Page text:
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Lilium pardalinum | Leopard Lily | Panther-lily


Here I am offering Seeds from Lilium pardalinum, also known as Panther Lily, Leopard lily, Pitkin Marsh lily, Vollmers lily, Shasta lily, and Wiggins lily. Growing up to 6 feet high, this lily is a big hit with the bees and butterflies. This plant likes to live in full sun or partial shade where it can handle very wet conditions. The bulb of this plant can be cooked and used as a vegetable. USDA Hardiness Zones 5 to 9

Lilium pardalinum Leopard Lily Panther-lily

Lilium pardalinum Leopard Lily Panther lily

Lilium pardalinum Leopard Lily Panther lily

Lilium pardalinum Leopard Lily Panther lily
Lilium pardalinum | Leopard Lily | Panther-lily

18 Available Now

This is Lilium pardalinum, also known as Panther Lily, Leopard lily, Pitkin Marsh lily, Vollmers lily, Shasta lily, and Wiggins lily. Growing up to 6 feet high, this lily is a big hit with the bees and butterflies. This plant likes to live in full sun or partial shade where it can handle very wet conditions. The bulb of this plant can be cooked and used as a vegetable. USDA Hardiness Zones 5 to 9








Lilium superbum | Turks-Cap | American Tiger | Turban Swamp Lily


Here I am offering Seeds from Lilium superbum, also known as Turks Cap Lily,  turban lily, swamp lily, lily royal, American tiger lily and American Turkscap Lily. This beautiful lily is happy to live in the full sun or all the way down to light shade. They bloom from late Summer until early Fall. This plant is native from New Hampshire down to Florida and as far west as Missouri. The colors have a range from bright yellow to orange-red to red at the petal tips. This effect looks like a flame burning. This is one of the most gorgeous flowers anywhere and that is why it was named superbum. It puts on a beautiful display. These American Lilies have a green star in the center of the blossom. This is the distinguishing feature that separates the American Lily from the other Asiatic Tiger lilies. This was also a food source for Native Americans. Not only the people, but the bees, butterflies and hummingbirds nectar on this plant. The bulbs are slightly sweet and starchy. They can be cooked and eaten in place of a potato. or the bulb can be used as a thickener. This plant is endangered in Florida and New Hampshire. I will consider a photo of a butterfly nectaring as evidence that that butterfly uses this plant as a nectar source. Therefore this plant is a nectar source for the Monarch, Black Swallowtail, Spicebush Swallowtail, Eastern Tiger Swallowtail, and Pipevine Swallowtail butterflies. USDA Hardiness Zones 4 to 9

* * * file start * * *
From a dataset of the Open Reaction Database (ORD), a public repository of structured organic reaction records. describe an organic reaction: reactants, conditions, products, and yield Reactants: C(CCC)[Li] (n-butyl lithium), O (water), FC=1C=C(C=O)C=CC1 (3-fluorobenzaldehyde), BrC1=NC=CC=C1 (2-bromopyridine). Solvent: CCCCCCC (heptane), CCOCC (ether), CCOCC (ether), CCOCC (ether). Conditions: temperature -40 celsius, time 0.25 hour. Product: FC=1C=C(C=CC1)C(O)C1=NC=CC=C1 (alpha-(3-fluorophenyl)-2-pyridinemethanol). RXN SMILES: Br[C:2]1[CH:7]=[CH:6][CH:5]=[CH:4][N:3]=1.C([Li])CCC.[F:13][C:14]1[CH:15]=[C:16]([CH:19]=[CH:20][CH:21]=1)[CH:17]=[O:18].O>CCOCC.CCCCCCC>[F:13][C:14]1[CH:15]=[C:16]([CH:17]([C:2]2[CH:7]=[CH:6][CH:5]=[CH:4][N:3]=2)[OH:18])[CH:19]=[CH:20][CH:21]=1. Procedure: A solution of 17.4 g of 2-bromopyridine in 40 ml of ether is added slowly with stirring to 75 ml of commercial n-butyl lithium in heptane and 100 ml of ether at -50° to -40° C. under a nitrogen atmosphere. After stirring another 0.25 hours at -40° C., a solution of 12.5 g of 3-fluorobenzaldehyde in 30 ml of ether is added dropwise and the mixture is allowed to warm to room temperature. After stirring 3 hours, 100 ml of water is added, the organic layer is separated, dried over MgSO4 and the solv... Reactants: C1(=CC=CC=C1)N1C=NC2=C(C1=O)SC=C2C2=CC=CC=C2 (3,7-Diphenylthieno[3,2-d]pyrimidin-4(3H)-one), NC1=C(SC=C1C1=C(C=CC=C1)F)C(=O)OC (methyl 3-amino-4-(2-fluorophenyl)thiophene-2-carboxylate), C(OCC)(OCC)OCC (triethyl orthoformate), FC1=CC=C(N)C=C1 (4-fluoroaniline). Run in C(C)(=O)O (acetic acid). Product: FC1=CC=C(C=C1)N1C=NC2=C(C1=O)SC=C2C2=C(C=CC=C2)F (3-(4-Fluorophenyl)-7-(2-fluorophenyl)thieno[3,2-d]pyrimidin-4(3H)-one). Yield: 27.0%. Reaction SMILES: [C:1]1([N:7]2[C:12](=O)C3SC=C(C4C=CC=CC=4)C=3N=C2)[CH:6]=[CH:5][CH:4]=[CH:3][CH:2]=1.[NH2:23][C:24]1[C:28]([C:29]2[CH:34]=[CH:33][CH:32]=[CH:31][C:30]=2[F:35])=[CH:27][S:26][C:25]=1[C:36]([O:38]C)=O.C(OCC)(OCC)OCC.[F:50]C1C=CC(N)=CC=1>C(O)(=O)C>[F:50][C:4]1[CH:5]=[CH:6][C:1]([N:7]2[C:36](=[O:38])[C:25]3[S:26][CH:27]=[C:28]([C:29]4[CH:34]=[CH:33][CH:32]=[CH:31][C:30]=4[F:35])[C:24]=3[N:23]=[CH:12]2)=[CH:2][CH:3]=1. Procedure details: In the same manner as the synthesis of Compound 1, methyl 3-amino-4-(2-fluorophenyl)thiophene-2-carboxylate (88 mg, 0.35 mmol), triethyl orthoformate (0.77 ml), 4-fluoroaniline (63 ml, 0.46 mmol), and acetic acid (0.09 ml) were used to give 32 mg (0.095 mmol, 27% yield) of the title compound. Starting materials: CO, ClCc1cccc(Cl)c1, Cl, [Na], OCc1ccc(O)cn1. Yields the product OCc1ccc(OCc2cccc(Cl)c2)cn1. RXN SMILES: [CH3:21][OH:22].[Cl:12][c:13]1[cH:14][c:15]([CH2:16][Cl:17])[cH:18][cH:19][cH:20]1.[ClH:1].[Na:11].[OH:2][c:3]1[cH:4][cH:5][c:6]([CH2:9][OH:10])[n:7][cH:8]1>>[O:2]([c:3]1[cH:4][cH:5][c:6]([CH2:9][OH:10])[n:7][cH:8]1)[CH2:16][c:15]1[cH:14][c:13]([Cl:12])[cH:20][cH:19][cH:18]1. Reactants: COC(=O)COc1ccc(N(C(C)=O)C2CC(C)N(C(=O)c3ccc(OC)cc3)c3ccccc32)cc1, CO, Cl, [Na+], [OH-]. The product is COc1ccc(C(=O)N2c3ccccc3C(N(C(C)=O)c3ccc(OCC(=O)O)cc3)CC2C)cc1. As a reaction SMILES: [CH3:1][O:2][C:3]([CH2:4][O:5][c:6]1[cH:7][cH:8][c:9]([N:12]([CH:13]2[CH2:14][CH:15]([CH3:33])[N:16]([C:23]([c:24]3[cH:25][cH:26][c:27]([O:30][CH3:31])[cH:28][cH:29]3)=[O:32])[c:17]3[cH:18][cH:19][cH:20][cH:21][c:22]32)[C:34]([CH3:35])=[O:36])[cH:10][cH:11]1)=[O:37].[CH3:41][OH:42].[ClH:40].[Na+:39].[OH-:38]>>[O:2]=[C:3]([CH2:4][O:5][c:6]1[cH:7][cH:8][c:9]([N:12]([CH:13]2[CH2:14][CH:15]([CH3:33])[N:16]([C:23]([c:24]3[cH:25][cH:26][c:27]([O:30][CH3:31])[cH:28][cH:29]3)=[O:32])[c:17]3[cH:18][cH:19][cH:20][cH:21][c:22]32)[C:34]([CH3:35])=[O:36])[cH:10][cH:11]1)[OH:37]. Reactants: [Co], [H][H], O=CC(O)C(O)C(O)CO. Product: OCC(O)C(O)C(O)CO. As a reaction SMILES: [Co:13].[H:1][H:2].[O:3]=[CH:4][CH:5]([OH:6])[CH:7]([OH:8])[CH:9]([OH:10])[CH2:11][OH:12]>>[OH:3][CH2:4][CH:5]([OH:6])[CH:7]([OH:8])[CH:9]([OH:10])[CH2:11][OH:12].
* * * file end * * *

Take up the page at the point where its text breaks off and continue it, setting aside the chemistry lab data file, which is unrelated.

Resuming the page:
Lilium superbum Turks Cap American Tiger Turban Swamp Lily

Lilium superbum Turks-Cap American Tiger Turban Swamp Lily

Lilium superbum Turks-Cap American Tiger Turban Swamp Lily

Lilium superbum Turks-Cap American Tiger Turban Swamp Lily

Lilium superbum Turks-Cap American Tiger Turban Swamp Lily

Lilium superbum Turks-Cap American Tiger Turban Swamp Lily
Lilium superbum | Turks-Cap | American Tiger | Turban Swamp Lily

42 Available Now

This is Lilium superbum, also known as Turks Cap Lily, turban lily, swamp lily, lily royal, American tiger lily and American Turkscap Lily. This beautiful lily is happy to live in the full sun or all the way down to light shade. They bloom from late Summer until early Fall. This plant is native from New Hampshire down to Florida and as far west as Missouri. The colors have a range from bright yellow to orange-red to red at the petal tips. This effect looks like a flame burning. This is one of the most gorgeous flowers anywhere and that is why it was named superbum. It puts on a beautiful display. These American Lilies have a green star in the center of the blossom. This is the distinguishing feature that separates the American Lily from the other Asiatic Tiger lilies. This was also a food source for Native Americans. Not only the people, but the bees, butterflies and hummingbirds nectar on this plant. The bulbs are slightly sweet and starchy. They can be cooked and eaten in place of a potato. or the bulb can be used as a thickener. This plant is endangered in Florida and New Hampshire. I will consider a photo of a butterfly nectaring as evidence that that butterfly uses this plant as a nectar source. Therefore this plant is a nectar source for the Monarch, Black Swallowtail, Spicebush Swallowtail, Eastern Tiger Swallowtail, and Pipevine Swallowtail butterflies. USDA Hardiness Zones 4 to 9